The statement which the Deputy refers to followed my attendance at a conference on rural development in Salzburg from 12 to 14 November. The theme was, planting seeds for rural futures: building a policy that can deliver our ambitions. There were some 1,000 delegates from current and accession member states, including Ministers with responsibility for agriculture and rural development.
The conclusions of the conference outlined a number of principles to guide future rural development policy. The principles relate to the following areas: a living countryside being essential for farming, as agricultural activity is essential for a living countryside; preserving thediversity of Europe's countryside; the competitiveness of the farming sector; rural development policy to apply in all rural areas of the enlarged EU; rural development policy to serve the needs of broader society in rural areas; rural development policy to be implemented in partnership between public and private organisations and civil society in line with the principle of subsidiarity; more responsibility to be given to programme partnerships; and a significant simplification of EU rural development policy. Delivery must be based on one programming, financing and control system tailored to the needs of rural development.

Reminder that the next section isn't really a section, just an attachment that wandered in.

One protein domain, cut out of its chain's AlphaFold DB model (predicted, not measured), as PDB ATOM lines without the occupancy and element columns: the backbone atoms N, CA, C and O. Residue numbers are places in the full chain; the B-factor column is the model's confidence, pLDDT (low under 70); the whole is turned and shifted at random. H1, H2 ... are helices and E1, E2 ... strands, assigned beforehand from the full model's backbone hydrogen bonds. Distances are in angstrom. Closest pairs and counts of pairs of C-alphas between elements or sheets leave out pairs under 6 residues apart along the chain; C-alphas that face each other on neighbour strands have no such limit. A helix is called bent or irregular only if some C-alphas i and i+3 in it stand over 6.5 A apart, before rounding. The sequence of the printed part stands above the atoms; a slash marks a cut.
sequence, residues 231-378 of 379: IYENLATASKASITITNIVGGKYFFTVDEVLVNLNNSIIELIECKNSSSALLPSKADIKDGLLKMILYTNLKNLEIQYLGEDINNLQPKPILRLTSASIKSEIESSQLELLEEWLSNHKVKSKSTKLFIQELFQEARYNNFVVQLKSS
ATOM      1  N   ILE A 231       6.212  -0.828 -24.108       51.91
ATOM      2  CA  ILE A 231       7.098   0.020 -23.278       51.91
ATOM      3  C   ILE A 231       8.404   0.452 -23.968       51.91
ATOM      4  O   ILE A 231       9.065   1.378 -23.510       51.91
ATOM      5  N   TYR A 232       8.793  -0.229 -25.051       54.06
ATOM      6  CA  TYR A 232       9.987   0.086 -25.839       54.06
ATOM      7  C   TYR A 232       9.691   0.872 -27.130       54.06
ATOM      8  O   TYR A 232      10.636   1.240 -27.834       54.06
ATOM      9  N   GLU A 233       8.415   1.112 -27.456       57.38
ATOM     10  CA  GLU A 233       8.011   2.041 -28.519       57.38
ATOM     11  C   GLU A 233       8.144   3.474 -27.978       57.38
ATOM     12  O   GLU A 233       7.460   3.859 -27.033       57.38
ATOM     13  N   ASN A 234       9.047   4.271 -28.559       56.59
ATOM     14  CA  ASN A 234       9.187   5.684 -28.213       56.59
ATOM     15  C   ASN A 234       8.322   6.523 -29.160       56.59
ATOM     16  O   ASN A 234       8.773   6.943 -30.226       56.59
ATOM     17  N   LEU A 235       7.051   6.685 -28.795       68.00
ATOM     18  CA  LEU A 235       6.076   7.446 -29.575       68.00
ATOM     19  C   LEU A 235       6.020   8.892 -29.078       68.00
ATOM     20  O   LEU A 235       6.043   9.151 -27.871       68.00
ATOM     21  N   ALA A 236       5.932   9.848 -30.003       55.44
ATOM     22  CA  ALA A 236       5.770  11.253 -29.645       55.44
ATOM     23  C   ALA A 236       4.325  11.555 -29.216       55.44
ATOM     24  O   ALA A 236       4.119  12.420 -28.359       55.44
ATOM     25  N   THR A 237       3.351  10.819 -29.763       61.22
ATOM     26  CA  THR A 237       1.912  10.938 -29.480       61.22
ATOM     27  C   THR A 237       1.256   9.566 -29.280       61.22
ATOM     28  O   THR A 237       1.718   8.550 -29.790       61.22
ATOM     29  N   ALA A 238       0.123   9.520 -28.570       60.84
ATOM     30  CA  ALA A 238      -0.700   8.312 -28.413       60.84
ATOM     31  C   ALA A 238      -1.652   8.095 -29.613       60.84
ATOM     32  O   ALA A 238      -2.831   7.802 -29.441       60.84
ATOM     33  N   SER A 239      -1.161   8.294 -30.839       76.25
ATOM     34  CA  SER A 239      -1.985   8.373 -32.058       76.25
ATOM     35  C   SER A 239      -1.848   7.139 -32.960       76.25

By way of context to the Salzburg conference, I refer to the national rural development forum held in Cashel on 7 November 2003. At this event, I referred to the need for Ireland to take a proactive part in shaping the European agenda towards rural development.
I also said that such policies should, in my view, include: recognition that rural areas must have multi-dimensional development policies and that a total dependence on agriculture will not sustain the population in rural areas; clear spatial strategies, ensuring the continued maintenance and growth of rural populations; targeted funding for rural areas as a matter of urgency to ensure that infrastructure deficits in roads, telecommunications, water, public transport etc., do not inhibit rural growth, these funds in particular need to be targeted at declining and peripheral areas; provision that EU competition law does militate against the provision of essential services at reasonable cost in rural areas; and recognition that enterprise support mechanisms need to ensure that rural areas can compete for enterprise development. I am pleased with the broad convergence of many of the conclusions of Salzburg with these concerns.
The conclusions of the Salzburg conference will help shape EU policies in this area in the period post-2006 and will also help inform our policy agenda in a national context. In this context, the Commission will be bringing forward specific proposals on rural development later this year. My Department will be actively involved in contributing to subsequent deliberations arising from the Commission's proposals in this regard.